Shortly after President Barack Obama was re-elected to serve another four years, leaders from around the globe congratulated him on the hard fought election campaign.
China, a country Governor Mitt Romney said he would label as a "currency manipulator", was one of the first to offer its congratulations.
Foreign Ministry spokesperson Hong Lei told reporters that the country's leaders had already been in contact with President Obama.
"President Hu Jintao and Premier Wen Jiabao sent messages of congratulations to President Obama on his being re-elected president of the United States," he said.
China is due to induct its own new leadership at the 18th Congress of the Chinese Communist Party on Thursday. The actual composition of the party's all-powerful Standing Committee has been shrouded in secrecy, in stark contrast to U.S. elections.
(Read More: Chinese Left in the Dark Over New Leaders)
In Israel, another country that became a key foreign policy topic during the campaign, Prime Minister Benjamin Netanyahu sent his congratulations to Obama on his re-election.
"The strategic alliance between Israel and the United States is stronger than ever," he said in a statement, adding he was due to meet with U.S. ambassador to Israel Dan Shapiro later in the day.
"I will continue to work with President Obama in order to assure the interests that are vital to the security of the citizens of Israel."
According to campaign group iVoteIsrael, 85 percent of American-Israelis in the country that were registered to vote opted for the Republican candidate who had visited Israel in the lead up to the election.
(Read More: Having dispatched Romney, Obama faces Iran, Syria)
Romney had attacked Obama during campaigning for having a weak policy on the Middle East.
"Israel needs clarity in order to make a clearer judgment on how to act vis-a-vis the threat it sees from Iran," Simon Quijano-Evans, EMEA strategist from ING Bank said in a research note after the results came in.
"We are likely to see an increase in U.S.-Iran rhetoric, given the lack of tangible progress in negotiations."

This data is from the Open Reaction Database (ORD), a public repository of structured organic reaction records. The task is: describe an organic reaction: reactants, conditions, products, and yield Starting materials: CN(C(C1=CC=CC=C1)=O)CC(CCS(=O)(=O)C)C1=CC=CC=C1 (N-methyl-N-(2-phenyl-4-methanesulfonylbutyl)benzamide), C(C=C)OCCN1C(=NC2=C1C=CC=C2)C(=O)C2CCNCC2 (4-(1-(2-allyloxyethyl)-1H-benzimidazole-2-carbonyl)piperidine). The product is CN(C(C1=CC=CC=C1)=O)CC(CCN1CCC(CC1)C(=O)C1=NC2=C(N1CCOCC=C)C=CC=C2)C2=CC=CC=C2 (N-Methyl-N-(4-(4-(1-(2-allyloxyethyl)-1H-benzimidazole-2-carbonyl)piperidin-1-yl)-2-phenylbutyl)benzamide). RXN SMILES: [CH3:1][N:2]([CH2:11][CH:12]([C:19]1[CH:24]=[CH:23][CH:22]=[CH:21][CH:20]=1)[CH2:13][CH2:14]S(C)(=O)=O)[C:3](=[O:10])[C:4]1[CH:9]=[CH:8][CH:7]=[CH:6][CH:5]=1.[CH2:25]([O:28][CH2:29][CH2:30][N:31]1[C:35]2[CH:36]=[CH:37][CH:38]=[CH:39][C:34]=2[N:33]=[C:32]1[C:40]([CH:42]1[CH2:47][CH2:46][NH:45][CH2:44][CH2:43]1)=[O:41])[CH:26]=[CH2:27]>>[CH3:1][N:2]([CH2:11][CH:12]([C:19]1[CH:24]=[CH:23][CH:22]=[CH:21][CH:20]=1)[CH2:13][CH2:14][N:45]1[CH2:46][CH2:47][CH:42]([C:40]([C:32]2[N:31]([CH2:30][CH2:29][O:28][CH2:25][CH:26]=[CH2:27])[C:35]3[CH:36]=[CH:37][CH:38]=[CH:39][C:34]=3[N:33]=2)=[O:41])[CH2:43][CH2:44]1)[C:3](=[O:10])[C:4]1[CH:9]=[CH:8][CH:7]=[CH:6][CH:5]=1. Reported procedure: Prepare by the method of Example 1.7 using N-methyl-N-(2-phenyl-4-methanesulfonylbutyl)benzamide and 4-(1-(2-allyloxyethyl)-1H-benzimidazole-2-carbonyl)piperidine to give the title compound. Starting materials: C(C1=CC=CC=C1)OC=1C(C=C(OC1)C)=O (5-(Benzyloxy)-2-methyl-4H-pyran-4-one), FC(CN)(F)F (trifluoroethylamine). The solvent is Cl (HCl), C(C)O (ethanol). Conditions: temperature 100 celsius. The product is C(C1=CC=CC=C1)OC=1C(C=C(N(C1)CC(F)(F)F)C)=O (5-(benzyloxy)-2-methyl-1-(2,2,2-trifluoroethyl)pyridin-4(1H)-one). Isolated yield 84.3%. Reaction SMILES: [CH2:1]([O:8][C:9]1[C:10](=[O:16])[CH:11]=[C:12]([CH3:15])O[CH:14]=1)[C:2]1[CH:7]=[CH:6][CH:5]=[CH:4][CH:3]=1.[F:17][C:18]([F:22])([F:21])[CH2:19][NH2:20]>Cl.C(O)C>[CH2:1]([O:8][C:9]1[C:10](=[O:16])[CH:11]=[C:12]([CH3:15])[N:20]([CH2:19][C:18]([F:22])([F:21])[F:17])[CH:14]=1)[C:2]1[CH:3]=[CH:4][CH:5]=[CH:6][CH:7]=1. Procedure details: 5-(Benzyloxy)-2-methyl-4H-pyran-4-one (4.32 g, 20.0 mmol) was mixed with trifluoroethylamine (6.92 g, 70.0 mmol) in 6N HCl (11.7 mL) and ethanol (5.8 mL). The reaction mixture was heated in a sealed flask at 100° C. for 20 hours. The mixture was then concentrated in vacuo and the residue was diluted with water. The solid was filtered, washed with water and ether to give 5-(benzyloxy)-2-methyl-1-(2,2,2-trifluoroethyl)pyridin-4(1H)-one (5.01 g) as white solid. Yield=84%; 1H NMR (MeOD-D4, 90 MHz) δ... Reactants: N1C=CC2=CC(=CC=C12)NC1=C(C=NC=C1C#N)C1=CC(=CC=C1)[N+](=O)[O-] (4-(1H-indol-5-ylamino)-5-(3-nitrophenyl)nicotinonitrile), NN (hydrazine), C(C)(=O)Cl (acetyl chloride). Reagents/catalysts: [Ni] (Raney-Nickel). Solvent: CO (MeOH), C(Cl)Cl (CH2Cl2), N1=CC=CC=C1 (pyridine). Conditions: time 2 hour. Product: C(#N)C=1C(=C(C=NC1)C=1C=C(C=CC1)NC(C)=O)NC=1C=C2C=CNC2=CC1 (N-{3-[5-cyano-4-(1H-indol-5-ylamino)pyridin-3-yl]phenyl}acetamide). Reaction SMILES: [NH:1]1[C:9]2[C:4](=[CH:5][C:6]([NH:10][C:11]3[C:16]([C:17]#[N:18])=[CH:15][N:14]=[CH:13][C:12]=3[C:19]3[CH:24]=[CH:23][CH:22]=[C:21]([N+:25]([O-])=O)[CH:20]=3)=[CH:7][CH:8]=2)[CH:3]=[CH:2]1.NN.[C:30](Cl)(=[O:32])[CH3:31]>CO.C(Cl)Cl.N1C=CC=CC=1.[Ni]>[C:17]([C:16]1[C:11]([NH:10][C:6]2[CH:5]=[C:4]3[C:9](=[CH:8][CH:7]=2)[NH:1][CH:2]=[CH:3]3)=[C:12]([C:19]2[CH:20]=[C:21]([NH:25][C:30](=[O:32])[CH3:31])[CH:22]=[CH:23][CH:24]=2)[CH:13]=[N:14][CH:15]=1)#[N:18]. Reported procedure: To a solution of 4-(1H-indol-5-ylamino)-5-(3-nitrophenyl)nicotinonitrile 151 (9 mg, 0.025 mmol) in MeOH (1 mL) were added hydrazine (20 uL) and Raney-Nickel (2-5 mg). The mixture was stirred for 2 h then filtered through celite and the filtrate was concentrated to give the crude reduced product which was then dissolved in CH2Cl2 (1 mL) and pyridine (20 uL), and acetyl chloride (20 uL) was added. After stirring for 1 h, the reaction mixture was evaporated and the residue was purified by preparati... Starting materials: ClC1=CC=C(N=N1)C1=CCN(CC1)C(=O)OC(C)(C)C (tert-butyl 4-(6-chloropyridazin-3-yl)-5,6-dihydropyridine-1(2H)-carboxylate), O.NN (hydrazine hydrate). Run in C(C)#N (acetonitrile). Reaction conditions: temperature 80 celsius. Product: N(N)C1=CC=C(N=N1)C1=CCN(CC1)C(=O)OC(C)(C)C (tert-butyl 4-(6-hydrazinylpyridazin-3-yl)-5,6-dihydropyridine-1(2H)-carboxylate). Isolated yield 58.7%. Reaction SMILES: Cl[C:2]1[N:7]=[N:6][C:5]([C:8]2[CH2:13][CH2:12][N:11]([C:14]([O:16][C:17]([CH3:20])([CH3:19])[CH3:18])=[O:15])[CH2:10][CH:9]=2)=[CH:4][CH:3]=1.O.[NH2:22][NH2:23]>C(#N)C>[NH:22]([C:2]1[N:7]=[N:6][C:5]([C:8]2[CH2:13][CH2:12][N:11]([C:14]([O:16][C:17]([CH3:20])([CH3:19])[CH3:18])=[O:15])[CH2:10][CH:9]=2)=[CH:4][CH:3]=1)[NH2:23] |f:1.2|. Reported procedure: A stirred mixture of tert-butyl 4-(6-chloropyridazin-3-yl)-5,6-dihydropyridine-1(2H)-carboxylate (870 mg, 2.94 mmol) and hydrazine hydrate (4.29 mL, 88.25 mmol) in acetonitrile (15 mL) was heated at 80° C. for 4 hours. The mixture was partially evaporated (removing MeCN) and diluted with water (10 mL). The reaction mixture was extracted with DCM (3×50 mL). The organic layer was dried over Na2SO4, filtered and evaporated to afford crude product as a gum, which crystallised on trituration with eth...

A Russian news agency relayed President Vladimir Putin's own message. Putin, who was recently re-elected as leader himself, said he hoped it would have a positive impact on ties with the United States. His foreign minister Sergei Lavrov also spoke to the RIA news agency.
"We will continue to work with this administration," he said. "We are ready, on the basis of mutual equality, mutual profit and mutual respect ... to go as far as the U.S. administration is willing to go."
In Europe, a continent still struggling with its own debt crisis, France's Francois Hollande, Germany's Angela Merkel and the U.K.'s David Cameron all sent congratulatory messages.
"Warm congratulations to my friend Barack Obama," Prime Minister David Cameron wrote on social media site Twitter. "Look forward to continuing to work together."
(Read More: Athens Starts Countdown to Bailout Deal)
Meanwhile, the Prime Minister of Luxembourg and President of the Euro Group, Jean-Claude Juncker, was positive that the second term for Obama would mean a better working environment with the U.S.
"I do think independent from the persons involved, it's always easier to establish a closer work relationship with the U.S. President when he's starting his second mandate," he told reporters at a conference in Singapore.
"During his first mandate the President is normally focusing on turbulent domestic issues," he said citing the examples of Bill Clinton and George Bush.
Australia's Julia Gillard also sent her best wishes as did India's Prime Minister Manmohan Singh, South Korea's President Lee Myung-Bak, Japan's Prime Minister Yoshihiko Noda and United Nations Secretary-General Ban Ki Moon.
Malaysian Prime Minister Najib Razak said he hoped that the re-elected President would continue in his efforts to bolster respect between the U.S. and Muslims around the world.
"As a moderate Muslim nation, Malaysia stands ready to help the United States as it seeks to better engage with those of Islamic faith," he said in statement.
Malaysia's opposition leader Anwar Ibrahim also spoke out urging Obama to find a solution to the Palestinian-Israeli conflict.
"To fulfill his promise of not turning his back on the Palestinian aspiration for dignity and a state of their own, President Obama must do more," he said in a statement.